Some 45 years after Chieftain Lapu-Lapu killed Portuguese explorer Ferdinand Magellan on the shores of Mactan, a Spanish group led by Miguel Lopez de Legazpi came back to Cebu and set up the first Spanish settlement in the Philippines known as Villa San Miguel. The nucleus of this settlement is Fort San Pedro, which was commissioned by de Legazpi in 1565 but completed only in the 1700.

Contrary to popular belief, the Sugbuanons (Cebuanos) were not friendly to the invaders but did not use violence to fight them. They resisted the Spaniards by not giving or selling them food.

My friend Ruel Javier Rigor, a museum curator and tourism professor, said while this information is rarely found in history books, it was indeed the passive resistance of Cebuanos that led the Spaniards to leave the island to search for food, water, and other supplies.

Rigor said the fort used to have wooden curtain walls and slits that were for cannons or arrows.

My memories of Fort San Pedro dates back to pre-school days when our mom would pack us simple snacks of bread and juice and bring us to the park beside the fort.

I remember it being like a castle straight from the fairytale books yet without the moat, or that ditch with steep sides filled with water, and crocodiles.

Neither has it the usual turrets (those steeples on the roof that look like upside down ice cream cones) from the pages of Cinderella or Snow White.

Through the years growing up, schools required us to visit the fortress. Those were times spent giggling and running along its walkways with classmates.

There was also one December night a couple of years back when I went inside the fort to celebrate the wedding of a grade school friend Ysolde Alburo Collantes to William Jatulan. That night, the trees and subdued lights lent a romantic air to the event.

Recently, Marlen and I with her two boys revisited this small triangular fort that used to be right beside the Cebu shoreline. Now as tita to these bright, impressionable boys, the fort through their eyes transformed into a vast playground with hide and seek possibilities. They were so amazed at everything, too: the well and how it supplied the settlers with their own water, the tisa roof, the stone walkways, the doors, even how the Spaniards looked, especially the famous Magellan.

The fort, named after Legazpi’s flagship San Pedro, is the smallest and oldest fort in the country and protected the island from Moro raiders. It started as a single triangular bastion when it was first built with logs and mud in 1565 but was described in a 1739 report to the King of Spain as triangular in shape, made of stone and mortar, and with three bastions named La Concepcion, (southwest side), Ignacio de Loyola (southeast), and San Miguel (northeast).

It was also the center of the first Spanish community known as Villa San Miguel. The Sugbuanons did not befriend the Spaniards when they arrived but also did not shoo them away or stone the fortress or build traps for the invaders. Neither did they set the settlement on fire. They just denied food and other basic needs to the Spaniards.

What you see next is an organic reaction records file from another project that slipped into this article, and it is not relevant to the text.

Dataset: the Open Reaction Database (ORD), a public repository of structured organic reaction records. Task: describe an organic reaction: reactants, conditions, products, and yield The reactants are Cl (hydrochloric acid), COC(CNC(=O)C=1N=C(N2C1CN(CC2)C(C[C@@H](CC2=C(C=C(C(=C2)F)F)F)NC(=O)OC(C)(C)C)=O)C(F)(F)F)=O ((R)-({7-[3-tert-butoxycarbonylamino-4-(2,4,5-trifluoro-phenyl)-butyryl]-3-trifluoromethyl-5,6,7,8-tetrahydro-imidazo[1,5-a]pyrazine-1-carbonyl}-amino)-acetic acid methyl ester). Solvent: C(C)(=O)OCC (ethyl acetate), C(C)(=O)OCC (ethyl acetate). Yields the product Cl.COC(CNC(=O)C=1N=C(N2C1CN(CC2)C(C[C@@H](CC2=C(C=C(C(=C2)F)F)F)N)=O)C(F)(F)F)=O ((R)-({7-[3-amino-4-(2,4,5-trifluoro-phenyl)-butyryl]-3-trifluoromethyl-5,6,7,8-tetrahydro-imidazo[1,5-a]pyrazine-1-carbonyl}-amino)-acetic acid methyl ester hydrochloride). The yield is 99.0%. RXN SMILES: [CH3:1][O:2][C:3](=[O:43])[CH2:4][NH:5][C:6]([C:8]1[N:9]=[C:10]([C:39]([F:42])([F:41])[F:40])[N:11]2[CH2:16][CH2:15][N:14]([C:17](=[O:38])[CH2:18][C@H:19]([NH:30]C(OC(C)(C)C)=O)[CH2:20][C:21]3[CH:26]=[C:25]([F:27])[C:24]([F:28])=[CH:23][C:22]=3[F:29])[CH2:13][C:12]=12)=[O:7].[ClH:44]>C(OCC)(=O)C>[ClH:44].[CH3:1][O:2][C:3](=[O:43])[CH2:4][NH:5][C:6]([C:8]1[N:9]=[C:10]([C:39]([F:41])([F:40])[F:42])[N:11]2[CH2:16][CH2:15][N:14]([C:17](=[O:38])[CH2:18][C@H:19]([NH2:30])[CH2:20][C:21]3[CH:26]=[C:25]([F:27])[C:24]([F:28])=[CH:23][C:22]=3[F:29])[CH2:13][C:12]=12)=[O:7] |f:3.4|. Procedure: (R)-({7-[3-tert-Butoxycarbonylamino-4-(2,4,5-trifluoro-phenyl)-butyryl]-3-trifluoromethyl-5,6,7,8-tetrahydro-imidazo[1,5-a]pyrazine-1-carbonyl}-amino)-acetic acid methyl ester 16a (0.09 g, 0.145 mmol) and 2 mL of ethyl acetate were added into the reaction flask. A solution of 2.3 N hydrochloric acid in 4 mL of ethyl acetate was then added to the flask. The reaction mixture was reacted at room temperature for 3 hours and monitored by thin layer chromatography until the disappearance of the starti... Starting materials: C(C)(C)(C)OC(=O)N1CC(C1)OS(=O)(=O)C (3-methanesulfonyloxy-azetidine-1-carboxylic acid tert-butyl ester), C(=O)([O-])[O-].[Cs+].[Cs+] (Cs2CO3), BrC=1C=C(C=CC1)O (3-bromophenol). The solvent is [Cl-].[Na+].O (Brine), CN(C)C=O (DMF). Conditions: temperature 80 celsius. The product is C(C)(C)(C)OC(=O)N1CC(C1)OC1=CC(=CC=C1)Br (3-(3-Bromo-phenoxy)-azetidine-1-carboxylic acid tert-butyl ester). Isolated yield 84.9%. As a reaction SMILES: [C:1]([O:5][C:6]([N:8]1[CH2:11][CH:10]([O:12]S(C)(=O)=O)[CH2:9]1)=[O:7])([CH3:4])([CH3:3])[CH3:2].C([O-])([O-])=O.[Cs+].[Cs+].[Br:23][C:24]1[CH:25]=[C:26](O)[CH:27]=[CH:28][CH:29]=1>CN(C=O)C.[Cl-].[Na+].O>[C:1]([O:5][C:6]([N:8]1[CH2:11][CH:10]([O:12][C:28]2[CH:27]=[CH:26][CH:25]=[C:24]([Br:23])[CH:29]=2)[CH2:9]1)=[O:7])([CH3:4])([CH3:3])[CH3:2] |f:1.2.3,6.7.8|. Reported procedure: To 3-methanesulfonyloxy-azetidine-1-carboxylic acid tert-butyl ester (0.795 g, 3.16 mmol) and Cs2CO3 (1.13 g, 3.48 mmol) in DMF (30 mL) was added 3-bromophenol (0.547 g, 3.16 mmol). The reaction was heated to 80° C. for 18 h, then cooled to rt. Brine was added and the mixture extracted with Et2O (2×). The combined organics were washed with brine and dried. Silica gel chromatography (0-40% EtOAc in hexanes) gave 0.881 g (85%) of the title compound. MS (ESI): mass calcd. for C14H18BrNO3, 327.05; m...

Out of hunger, the Spaniards left for Panay island in Luzon. They left Villa San Miguel with only a few guards to man the fort as an outpost. In 1569, the Spanish group defeated Rajah Soliman of Manila, where the Spaniards built Intramuros. Shortly after, they came back to strengten their hold in Cebu.

Centuries later, the fort of over 2,000-square meters with walls 20 feet high and eight feet thick became a meeting place for local revolutionaries.

By the start of the 20th century, it was witness to the coming of the Americans who made the fort their barracks. Almost half a century after (1941-1945), the Japanese came and also made it their camp.

Indeed, with towers of 30 feet high, the fort has served its varied inhabitants well.

During the American period, some rooms became classrooms. By mid 1950s, the Cebu Garden Club transformed the inner court into a miniature garden. Years after, the fort housed animals from the city zoo.

By 1978 to 1993, the Department of Tourism and Philippine Tourism Authority held offices inside its cool structures.

At present, the fort, as a historical park, falls under the administration of the National Museum.

A museum inside the fort houses artifacts from the old Spanish Galleon San Diego, a trading ship converted into a warship which sank a short distance away from Fortune Island, Nasugbu.

Today, the fort may no longer be capable of withstanding outside forces, what with its size and the growing number entry points to the city not to mention the increasing population. It, however, remains important to the Cebuanos. It will always be an integral part of the city’s rich cultural heritage.

For my generation and those after mine, the fort is a childhood playground, sweet and dear, safe and sturdy. Its walls and citadels gave birth to dreams only kids with a fort for a playground can concoct.

The fort opens doors 8am to 7 pm daily with P30 entrance fee for adults and P20 for students.

How to get there

The easiest way to get there if you’re taking public transport is by riding a taxi. All cab drivers know where it is. From the uptown area, it’s a 70 pesos taxi ride. If you’re taking the cab from Lapu-Lapu City, the ride may cost you 180 pesos.

If you want to go there Pinoy style, take the Philippine icon of mass transportation, the jeepney. Several jeepneys have routes that pass the place. Look for jeepneys with Pier 2 or Plaza signboards in their windshields.

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